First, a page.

Well, starting off in ERG mode, it looks stunning across the board. Super happy there. Responsiveness is where I want it for the big wattage swings, and then stability is solid as well – no problems with holding a given wattage and no oscillating a bunch. And of course, as you can especially see in this last set, the actual accuracy of the power is very solid.
And that’s virtually all true for simulation mode as well. Everything felt good and was in line with the others. Cadence was very good for an estimation algorithm, and the power across the board was very good. About the only quibble I’d say was the slight overage in some of the higher-power sprints. While that’s common for many trainers (including higher-end ones), I’d like to see if they can snip off the top just a bit more there to get it closer on those peaks.
Finally, I was happy to see the heart rate sensor pass-through/bridging worked great across all my workouts, no latency or other issues there.
(Note: All of the charts in these accuracy sections were created using the DCR Analyzer tool. It allows you to compare power meters/trainers, heart rate, cadence, speed/pace, GPS tracks, and plenty more. You can use it as well, more details here.)
High-End Trainer Comparison:
I’ve added the Elite Justo into the product comparison database. This allows you to compare it against other trainers I’ve reviewed. For the purposes of this particular table, I’ve compared it against the Wahoo KICKR V5, Saris H3, and Tacx NEO 2T, all of which are the top-end trainers from each company. You can also mix and match and create your own trainer comparison charts with just about any trainer on the market in the aforementioned/linked product database.
|Function/Feature||Elite Justo||Saris H3||Tacx NEO 2T Smart||Wahoo KICKR V5/2020|
|Copyright DC Rainmaker - Updated September 11th, 2023 @ 6:12 pm New Window|
|Price for trainer||$1,199||$1,099||$1,399||$1,199|
|Trainer Type||Direct Drive (No Wheel)||Direct Drive (no wheel)||Direct Drive (no wheel)||Direct Drive (No Wheel)|
|Available today (for sale)||Yes||Yes||Yes||Yes|
|Wired or Wireless data transmission/control||Wireless + Upcoming Ethernet Adapter (Accessory)||Wireless||Wireless||Wireless + Wahoo Direct Connect Ethernet Adapter (Accessory)|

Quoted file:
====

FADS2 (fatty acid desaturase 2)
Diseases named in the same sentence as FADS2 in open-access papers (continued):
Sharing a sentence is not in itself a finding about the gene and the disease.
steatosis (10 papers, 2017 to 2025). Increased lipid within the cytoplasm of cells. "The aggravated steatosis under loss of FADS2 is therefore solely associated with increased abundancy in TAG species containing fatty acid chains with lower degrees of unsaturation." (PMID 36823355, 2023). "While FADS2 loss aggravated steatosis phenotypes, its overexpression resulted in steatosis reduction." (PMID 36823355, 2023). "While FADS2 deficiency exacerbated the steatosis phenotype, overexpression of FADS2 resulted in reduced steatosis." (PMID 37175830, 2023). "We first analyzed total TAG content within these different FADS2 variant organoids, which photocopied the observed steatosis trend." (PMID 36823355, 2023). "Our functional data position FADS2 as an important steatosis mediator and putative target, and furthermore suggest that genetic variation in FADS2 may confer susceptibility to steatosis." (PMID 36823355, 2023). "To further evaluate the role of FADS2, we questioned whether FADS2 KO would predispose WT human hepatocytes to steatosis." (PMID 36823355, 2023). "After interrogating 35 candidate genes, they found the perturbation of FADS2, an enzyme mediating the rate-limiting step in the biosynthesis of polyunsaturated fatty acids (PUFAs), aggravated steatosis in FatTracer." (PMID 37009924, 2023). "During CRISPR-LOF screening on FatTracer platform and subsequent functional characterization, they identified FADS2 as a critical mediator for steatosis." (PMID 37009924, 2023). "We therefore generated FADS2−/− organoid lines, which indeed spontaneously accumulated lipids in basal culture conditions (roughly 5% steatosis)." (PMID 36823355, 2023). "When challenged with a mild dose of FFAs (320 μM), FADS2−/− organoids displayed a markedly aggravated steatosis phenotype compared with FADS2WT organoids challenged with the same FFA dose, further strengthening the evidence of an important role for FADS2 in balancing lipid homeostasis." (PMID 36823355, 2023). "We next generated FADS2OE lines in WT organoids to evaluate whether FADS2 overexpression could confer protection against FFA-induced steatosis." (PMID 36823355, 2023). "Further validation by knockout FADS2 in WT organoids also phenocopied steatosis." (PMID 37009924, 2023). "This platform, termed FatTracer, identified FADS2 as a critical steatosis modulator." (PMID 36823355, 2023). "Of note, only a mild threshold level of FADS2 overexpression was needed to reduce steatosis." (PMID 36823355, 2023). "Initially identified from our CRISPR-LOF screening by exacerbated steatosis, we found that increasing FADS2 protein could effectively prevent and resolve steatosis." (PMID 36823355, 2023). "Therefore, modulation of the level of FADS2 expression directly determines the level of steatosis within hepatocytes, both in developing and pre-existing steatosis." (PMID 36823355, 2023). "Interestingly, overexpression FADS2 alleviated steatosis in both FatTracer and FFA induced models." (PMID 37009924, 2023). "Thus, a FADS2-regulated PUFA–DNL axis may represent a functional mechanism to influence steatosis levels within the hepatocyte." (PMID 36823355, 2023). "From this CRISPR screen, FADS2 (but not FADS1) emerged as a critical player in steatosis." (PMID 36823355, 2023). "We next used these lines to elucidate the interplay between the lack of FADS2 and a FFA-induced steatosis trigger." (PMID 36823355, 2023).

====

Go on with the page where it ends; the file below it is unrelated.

|Power cord required||No (Note: No control w/o power though)||Yes||No||Yes|
|Flywheel weight||13.7lbs/6.2KG||20lb/9kg||Simulated/Virtual 125KG||16lbs/7.25kgs|
|Includes cassette||No||No||No||Yes (11 Speed SRAM/Shimano)||Resistance||Elite Justo||Saris H3||Tacx NEO 2T Smart||Wahoo KICKR V5/2020|
|Can electronically control resistance (i.e. 200w)||Yes||Yes||Yes||Yes|
|Includes motor to drive speed (simulate downhill)||No||No||Yes||No|
|Maximum wattage capability||2,300w @ 40KPH||2,000w||2,200w @ 40KPH||2,200w @ 40KPH|
|Maximum simulated hill incline||24%||20%||25%||20%||Features||Elite Justo||Saris H3||Tacx NEO 2T Smart||Wahoo KICKR V5/2020|
|Ability to update unit firmware||Yes||Yes||Yes||Yes|
|Measures/Estimates Left/Right Power||Yes||No||Yes||No|
|Can directionally steer trainer (left/right)||With Elite Rizer or Sterzo Smart (accessories)||No||No||No|
|Can simulate road patterns/shaking (i.e. cobblestones)||No||No||Yes||No||Motion||Elite Justo||Saris H3||Tacx NEO 2T Smart||Wahoo KICKR V5/2020|
|Whole-bike physical gradient simulation||With Elite Rizer (accessory)||No||No||With KICKR CLIMB (Accessory)|
|Can slide forward/back with movement||No||With Tacx NEO Motion Plate (Accessory)|
|Can rock/tilt side to side (significantly)||Very slightly||No||No||Barely...just barely.||Accuracy||Elite Justo||Saris H3||Tacx NEO 2T Smart||Wahoo KICKR V5/2020|
|Includes temperature compensation||Yes||Yes||N/A||Yes|
|Support rolldown procedure (for wheel based)||N/A||Yes||N/A||N/A|